Named Entity Recognition (NER) is foundational for many downstream NLP tasks. The Open Source NERDS toolkit provides algorithms that can be used to quickly build and evaluate NER models from labeled data such as IOB. New algorithms can be added with minimal effort. This presentation will demonstrate how to create and evaluate new NER models using NERDS, as well as add new NER algorithms to it.
Named Entity Recognition (NER) is foundational for many downstream NLP tasks such as Information Retrieval, Relation Extraction, Question Answering, and Knowledge Base Construction. While many high-quality pre-trained NER models exist, they usually cover a small subset of popular entities such as people, organizations, and locations. But what if we need to recognize domain specific entities such as proteins, chemical names, diseases, etc? The Open Source Named Entity Recognition for Data Scientists (NERDS) toolkit, from the Elsevier Data Science team, was built to address this need.
NERDS aims to speed up development and evaluation of NER models by providing a set of NER algorithms that are callable through the familiar scikit-learn style API. The uniform interface allows reuse of code for data ingestion and evaluation, resulting in cleaner and more maintainable NER pipelines. In addition, customizing NERDS by adding new and more advanced NER models is also very easy, just a matter of implementing a standard NER Model class.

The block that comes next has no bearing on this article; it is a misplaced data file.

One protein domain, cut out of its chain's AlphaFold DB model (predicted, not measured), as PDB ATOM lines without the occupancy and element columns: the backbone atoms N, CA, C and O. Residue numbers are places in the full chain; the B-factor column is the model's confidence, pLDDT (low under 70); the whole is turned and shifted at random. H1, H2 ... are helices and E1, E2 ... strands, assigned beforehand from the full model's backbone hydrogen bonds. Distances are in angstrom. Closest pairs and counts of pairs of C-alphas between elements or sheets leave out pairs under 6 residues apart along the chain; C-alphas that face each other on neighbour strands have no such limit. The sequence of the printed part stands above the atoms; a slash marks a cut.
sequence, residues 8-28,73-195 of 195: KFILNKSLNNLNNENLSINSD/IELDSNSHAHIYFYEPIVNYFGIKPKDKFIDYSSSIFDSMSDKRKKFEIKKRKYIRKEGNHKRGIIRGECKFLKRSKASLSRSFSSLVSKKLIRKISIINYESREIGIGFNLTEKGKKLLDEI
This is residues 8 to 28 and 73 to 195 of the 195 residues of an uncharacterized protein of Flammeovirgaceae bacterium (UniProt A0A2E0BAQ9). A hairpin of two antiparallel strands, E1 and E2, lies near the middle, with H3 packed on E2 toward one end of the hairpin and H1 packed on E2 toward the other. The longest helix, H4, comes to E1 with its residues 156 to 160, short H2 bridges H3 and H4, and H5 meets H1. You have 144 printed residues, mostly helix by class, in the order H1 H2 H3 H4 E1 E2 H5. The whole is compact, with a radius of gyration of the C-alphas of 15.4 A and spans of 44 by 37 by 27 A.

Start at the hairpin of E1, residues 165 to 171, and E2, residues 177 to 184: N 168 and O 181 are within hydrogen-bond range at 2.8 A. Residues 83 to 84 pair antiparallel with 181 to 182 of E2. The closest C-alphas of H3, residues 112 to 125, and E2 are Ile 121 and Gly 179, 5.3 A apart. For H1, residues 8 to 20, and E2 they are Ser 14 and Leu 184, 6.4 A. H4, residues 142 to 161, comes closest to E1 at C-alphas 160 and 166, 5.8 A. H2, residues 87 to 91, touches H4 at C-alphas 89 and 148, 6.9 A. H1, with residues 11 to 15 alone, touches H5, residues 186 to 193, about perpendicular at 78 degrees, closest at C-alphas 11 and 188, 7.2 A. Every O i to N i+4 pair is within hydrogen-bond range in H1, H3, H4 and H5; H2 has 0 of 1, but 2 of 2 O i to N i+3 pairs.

Our presentation will describe the main features of NERDS, then walk through a demonstration of developing and evaluating NER models that recognize biomedical entities. We will then describe a Neural Network based NER algorithm (a Bi-LSTM seq2seq model written in Pytorch) that we will then integrate into the NERDS NER pipeline.
We believe NERDS addresses a real need for building domain specific NER models quickly and efficiently. NER is an active field of research, and the hope is that this presentation will spark interest and contributions of new NER algorithms and Data Adapters from the community that can in turn help to move the field forward.